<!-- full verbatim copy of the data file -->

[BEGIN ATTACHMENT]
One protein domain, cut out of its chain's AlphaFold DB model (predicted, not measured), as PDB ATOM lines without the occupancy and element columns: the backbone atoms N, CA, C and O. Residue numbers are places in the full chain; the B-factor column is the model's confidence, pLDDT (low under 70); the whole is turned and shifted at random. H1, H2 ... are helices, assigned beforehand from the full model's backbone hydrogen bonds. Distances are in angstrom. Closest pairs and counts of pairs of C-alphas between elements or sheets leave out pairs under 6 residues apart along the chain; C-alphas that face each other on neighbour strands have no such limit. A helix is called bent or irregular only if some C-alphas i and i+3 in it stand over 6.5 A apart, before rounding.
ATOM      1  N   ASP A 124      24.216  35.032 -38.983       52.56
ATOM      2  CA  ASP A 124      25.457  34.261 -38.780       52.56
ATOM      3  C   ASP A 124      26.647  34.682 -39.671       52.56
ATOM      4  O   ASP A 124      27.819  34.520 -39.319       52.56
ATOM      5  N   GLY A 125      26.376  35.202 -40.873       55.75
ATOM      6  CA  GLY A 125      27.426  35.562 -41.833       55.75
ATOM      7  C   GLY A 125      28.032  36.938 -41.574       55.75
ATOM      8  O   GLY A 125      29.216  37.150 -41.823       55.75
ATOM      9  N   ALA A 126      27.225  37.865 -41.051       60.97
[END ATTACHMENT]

One protein domain, cut out of its chain's AlphaFold DB model (predicted, not measured), as PDB ATOM lines without the occupancy and element columns: the backbone atoms N, CA, C and O. Residue numbers are places in the full chain; the B-factor column is the model's confidence, pLDDT (low under 70); the whole is turned and shifted at random. H1, H2 ... are helices, assigned beforehand from the full model's backbone hydrogen bonds. Distances are in angstrom. Closest pairs and counts of pairs of C-alphas between elements or sheets leave out pairs under 6 residues apart along the chain; C-alphas that face each other on neighbour strands have no such limit. A helix is called bent or irregular only if some C-alphas i and i+3 in it stand over 6.5 A apart, before rounding.
ATOM      1  N   ASP A 124      24.216  35.032 -38.983       52.56
ATOM      2  CA  ASP A 124      25.457  34.261 -38.780       52.56
ATOM      3  C   ASP A 124      26.647  34.682 -39.671       52.56
ATOM      4  O   ASP A 124      27.819  34.520 -39.319       52.56
ATOM      5  N   GLY A 125      26.376  35.202 -40.873       55.75
ATOM      6  CA  GLY A 125      27.426  35.562 -41.833       55.75
ATOM      7  C   GLY A 125      28.032  36.938 -41.574       55.75
ATOM      8  O   GLY A 125      29.216  37.150 -41.823       55.75
ATOM      9  N   ALA A 126      27.225  37.865 -41.051       60.97